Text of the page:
A horrifying example of the danger with RI’s early release on “Good Time” was Mathew L. Komrowski.

On June 8th, 2011 Komrowski a career violent criminal was released 448 days early from serving his sentence for armed robbery in 1999 for which he was given to 13 years to serve, and seven years on a suspended sentence.

Just 4 days later he was back at the ACI accused of the brutal murder of Shirley Donnelly on June 9th, one day after his release. Komrowski was also accused of setting her apartment on fire to cover up the crime, possession of a stolen motor vehicle and larceny.
I believe the Department of Corrections exhibited bad judgment: while pursuing these cost-saving measures, it neglected the most important consideration, the potential impact on public safety.

Hundreds of inmates have been released from prison early since the 2008 good time law. The RI DOC reports its prison recidivism rate at around 50%, applying that statistic to inmates released early, you can see this laws potential impact on increasing crime within our state.

In 2008 the ACI population peaked at 3860, the 2014 population was 3214, which is a reduction of 646 inmates from 2008. Based on the DOC questionable recidivism number of 50%, 323 of the 646 will be returned to the ACI within 3 years on new criminal charges.

The effect this law has had on Rhode Island’s crime rate remains to be seen and warrants a closer scrutiny.

The relationship between Rhode Island’s (4th lowest) incarceration rate, the Rhode Island “Good Time” law, which is the most generous in New England’s and our current crime rate is debatable. Common sense justifies a connection.

Ensuring public safety and protecting the community is the fundamental purpose of our government, this demands a well-functioning criminal justice system. A balanced approach combines strong law enforcement with the economic, social, and moral rehabilitation of criminals.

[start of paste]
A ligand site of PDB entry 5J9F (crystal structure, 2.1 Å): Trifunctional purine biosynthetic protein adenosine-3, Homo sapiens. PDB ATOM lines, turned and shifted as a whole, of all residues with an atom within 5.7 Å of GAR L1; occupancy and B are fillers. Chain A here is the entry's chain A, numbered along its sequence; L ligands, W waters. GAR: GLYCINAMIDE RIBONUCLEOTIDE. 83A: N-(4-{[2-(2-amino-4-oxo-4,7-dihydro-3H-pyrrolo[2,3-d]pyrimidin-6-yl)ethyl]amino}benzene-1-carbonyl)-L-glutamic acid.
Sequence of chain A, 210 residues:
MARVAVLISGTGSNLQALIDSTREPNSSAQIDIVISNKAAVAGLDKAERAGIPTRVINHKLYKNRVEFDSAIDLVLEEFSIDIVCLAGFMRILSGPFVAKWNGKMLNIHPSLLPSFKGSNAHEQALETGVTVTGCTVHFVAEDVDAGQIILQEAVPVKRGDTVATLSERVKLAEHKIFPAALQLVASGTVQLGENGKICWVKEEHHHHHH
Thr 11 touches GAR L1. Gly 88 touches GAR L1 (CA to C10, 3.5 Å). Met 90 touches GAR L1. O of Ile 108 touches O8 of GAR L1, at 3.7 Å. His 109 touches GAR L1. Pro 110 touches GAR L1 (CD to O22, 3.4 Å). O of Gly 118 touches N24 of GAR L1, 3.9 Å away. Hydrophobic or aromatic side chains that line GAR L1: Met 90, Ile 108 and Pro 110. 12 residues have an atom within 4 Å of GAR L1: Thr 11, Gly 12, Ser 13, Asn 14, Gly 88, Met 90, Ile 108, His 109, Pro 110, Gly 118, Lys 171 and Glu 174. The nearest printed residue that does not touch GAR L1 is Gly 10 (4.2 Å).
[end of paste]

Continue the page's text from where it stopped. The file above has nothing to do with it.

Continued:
We know that tough sentencing is effective and economically efficient. We also know we should not be releasing career criminals early from prison only to return to life of crime.  Rhode Island families deserve better.

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Richard Ferruccio is the current President of the Rhode Island Brotherhood of Correctional Officers and has been a Correctional Officer since 1984.


Related Slideshow: Cost Per Prisoner in Rhode Island FY2014

The Adult Correctional Institutions (ACI) at the Rhode Island Department of Corrections (RIDOC) is comprised of 7 inmate facilities (5 male, 2 female), which are all located within 1 square mile in Cranston, RI. The State of Rhode Island operates a unified correctional system, meaning that all offenders (i.e., those awaiting trial, sentenced, and under community supervision) in the state are under the jurisdiction of RIDOC.

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#7 Intake Service Center

Opened: 1982 - Renovated: 1995 - Expanded: 1992
Average Facility Population: 1,030 (FY14)
Operational Capacity: 1,118 (FY14)
Annual Cost per Offender: $39,497

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#6 Medium Security

John J. Moran Facility

Opened: 1992
Average Facility Population: 1,047 (FY14)
Operational Capacity: 1,126 (FY14)
Annual Cost per Offender: $39,576 

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#5 Minimum Security

Opened: 1978 - Expanded: 1989 & 1992
Average Facility Population: 407 (FY14)
Operational Capacity: 710 (FY14)
Annual Cost per Offender: $53,462


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#4 Maximum Security

Average Facility Population: 442 (FY14)
Operational Capacity: 409 (FY14)
Annual Cost per Offender: $61,596

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#3 Women's Prison

Gloria McDonald Building

Opened: December, 2010
Average Population: 117 (FY14)
Operational Capacity: 173 (FY14)
Annual Cost per Offender: $113,977

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#2 Women's Prison II

Opened: December, 2011
Average Population: 37 (FY14)
Operational Capacity: 100 (FY14)
Annual Cost per Offender: $113,977

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#1 High Security

Opened: 1981
Average Facility Population: 96 (FY14)
Operational Capacity: 138 (FY13)
Annual Cost per Offender: $182,396